Bob James recalls, “highlights of the project for me included working for the first time with bass player Louis Johnson. He was one of a handful of electric bassists who set the standard for the intricate bass lines which have become so much a part of contemporary jazz.” Another important connection is MACHO drummer Harvey Mason, a future collaborator, with Bob James, in the super popular smooth-jazz group Fourplay. “This was one of the first projects where I worked creatively with Mason,” James recalls. “He and I have remained close friends and collaborators and it's interesting to me to listen back to the beginnings of that association.”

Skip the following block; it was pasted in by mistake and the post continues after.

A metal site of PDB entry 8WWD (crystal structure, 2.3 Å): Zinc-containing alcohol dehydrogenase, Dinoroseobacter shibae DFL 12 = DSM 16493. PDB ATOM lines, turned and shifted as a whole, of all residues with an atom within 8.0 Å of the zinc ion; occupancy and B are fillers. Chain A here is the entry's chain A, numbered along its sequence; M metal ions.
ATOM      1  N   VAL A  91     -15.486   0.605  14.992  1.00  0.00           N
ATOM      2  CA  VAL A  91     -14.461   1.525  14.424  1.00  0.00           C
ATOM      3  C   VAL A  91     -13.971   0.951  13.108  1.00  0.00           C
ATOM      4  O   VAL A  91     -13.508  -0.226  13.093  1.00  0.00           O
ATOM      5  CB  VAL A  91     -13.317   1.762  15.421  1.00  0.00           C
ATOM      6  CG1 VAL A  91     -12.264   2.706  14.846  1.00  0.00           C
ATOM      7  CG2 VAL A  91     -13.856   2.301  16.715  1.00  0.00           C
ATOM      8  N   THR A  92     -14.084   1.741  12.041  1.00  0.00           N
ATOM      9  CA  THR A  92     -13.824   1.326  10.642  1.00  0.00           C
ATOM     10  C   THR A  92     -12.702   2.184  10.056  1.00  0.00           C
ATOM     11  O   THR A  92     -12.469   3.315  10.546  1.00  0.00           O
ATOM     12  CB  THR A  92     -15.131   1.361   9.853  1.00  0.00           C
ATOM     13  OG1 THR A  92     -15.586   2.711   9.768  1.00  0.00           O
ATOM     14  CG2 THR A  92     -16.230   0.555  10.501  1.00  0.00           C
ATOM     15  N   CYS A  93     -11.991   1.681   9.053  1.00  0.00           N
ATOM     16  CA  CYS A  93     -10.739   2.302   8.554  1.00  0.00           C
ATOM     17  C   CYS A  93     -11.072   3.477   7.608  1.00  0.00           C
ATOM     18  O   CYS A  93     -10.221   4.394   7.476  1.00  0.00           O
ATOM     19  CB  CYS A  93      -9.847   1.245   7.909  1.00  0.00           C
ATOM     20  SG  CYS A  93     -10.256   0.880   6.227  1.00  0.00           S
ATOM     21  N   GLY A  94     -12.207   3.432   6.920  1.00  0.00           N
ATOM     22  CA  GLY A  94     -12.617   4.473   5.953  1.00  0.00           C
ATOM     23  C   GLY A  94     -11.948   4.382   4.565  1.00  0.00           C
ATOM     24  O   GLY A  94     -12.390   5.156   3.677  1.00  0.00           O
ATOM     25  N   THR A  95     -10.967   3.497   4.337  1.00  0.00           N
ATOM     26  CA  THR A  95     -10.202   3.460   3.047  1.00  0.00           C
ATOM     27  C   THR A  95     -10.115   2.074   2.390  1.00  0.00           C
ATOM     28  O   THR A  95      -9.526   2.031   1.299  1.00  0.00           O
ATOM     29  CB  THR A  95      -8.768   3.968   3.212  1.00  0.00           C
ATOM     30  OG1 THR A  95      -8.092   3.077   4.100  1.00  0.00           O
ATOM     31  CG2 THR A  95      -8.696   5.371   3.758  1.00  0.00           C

MACHO also reunited Szabo with reed specialist Tom Scott, who was spotlighted with the guitarist on Bob Thiele’s LIGHT MY FIRE (Impulse – 1967) and prominently featured on Szabo’s own WIND, SKY AND DIAMONDS (Impulse – 1967).

MACHO is among Gabor Szabo’s most successful and cohesive fusions, a rebuff to anyone who would dispute the guitarist’s triumph in blending a wide array of forms and styles. Here, he weaves an unwieldy maze of classic, ballad and in-vogue funk structures with gypsy sensibility and a masterful understanding of jazz exploration.